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  • View of UCA building site, from Botanical Gardens, Khorog, Tajikistan.
    AKDN / Robin Oldacre
Higher education in high mountains (Media Advisory)

Bishkek, Kyrgyz Republic, 29 October-1 November 2002 - High in the mountains of Central Asia, a private, secular, not-for-profit university, dedicated to the eradication of the poverty all around it, is rising from barren ground in three predominantly Muslim countries.

Thanks to an initial contribution to the endowment of US $15 million from His Highness the Aga Khan, Chairman of the Aga Khan Development Network, the University of Central Asia (UCA) will soon have campuses in Khorog, Tajikistan, Tekeli, Kazakhstan and Naryn, Kyrgyz Republic. It will serve an impoverished population of about 25 million mountain dwellers.

The goal of the Aga Khan Development Network and the University is to raise the endowment to US $200 million and, by establishing remote learning sites in other mountain areas of Uzbekistan, Iran, Pakistan, Afghanistan and China, prove to be a resource for development. Extensive use of the latest distance learning technologies will eventually deliver courses across Central Asia.

Continuing education and training courses began in Khorog, Tajikistan, in 2001. In five years, UCA hopes to involve 6,000 students every year in its Continuing Education and Training programme, as well as graduates of the Master’s and Bachelor’s programmes.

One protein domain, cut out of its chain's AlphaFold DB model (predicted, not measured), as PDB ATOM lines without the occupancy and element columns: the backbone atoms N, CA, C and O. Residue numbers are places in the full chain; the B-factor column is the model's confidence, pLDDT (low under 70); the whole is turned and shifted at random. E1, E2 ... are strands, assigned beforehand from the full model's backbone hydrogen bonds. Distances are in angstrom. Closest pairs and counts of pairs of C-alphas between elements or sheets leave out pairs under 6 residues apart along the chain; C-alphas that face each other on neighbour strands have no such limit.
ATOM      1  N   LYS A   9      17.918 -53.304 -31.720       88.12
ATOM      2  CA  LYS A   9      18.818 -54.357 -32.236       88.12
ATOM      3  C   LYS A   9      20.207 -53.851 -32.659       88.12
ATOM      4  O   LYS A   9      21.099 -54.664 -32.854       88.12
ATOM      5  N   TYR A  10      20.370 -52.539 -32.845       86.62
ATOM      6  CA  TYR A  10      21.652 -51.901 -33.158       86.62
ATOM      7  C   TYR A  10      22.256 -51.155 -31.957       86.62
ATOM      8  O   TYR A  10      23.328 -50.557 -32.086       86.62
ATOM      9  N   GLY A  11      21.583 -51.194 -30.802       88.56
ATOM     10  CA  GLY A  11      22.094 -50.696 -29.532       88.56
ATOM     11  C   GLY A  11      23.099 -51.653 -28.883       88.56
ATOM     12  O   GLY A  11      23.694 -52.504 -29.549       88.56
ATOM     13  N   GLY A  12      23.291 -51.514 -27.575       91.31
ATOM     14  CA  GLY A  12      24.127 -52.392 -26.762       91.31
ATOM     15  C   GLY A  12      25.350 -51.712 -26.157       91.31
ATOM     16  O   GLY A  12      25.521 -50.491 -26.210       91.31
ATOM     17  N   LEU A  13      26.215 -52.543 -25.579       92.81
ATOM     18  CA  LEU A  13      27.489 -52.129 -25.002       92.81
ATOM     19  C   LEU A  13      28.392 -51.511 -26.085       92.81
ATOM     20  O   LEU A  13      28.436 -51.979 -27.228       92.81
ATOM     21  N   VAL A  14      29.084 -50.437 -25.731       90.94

Research undertaken at the University is expected to generate solutions to development for mountain societies not only in Central Asia but also in the Alps, Andes, the Himalayas and other mountain ranges.

Scoffers might recall the skepticism with which the proposed creation of the Aga Khan University and medical school in Karachi, Pakistan, was greeted 20 years ago. Today it is widely considered one of the finest universities in Asia.

The creation of the new university coincides with the culminating conference of the International Year of Mountains, the Bishkek Global Mountain Summit in the Kyrgyz Republic, 29 October-1 November. UCA will be the subject of a round table during the meeting. Participating governments include Switzerland, Germany and Italy.

UCA is offering an 18-month Master’s degree in Mountain Development Studies, a four-year undergraduate Bachelor’s degree in Liberal Arts, and highly practical courses of Continuing Education and Training.

The decision to give priority to these continuing education courses reflects the Aga Khan Development Network’s belief that tools and resources must be channeled immediately to adult learners and by extension to their communities if the cycle of poverty that grips the high mountain zones is to be broken.

Caught up in the big-power skirmishes of the 19th century Great Game, these countries were made dependent on the largesse of the Russians while functioning as buffer states between the Russian and British empires. During the Soviet period, the Central Asian countries enjoyed high educational standards, but they learned little about farming and lacked self-sufficiency in food, energy and other basic necessities. UCA’s extension courses are designed to give mountain people in remote areas skills they do not possess, such as farming techniques, the building trades, modern animal husbandry, public administration, practical computing, and the running of small businesses.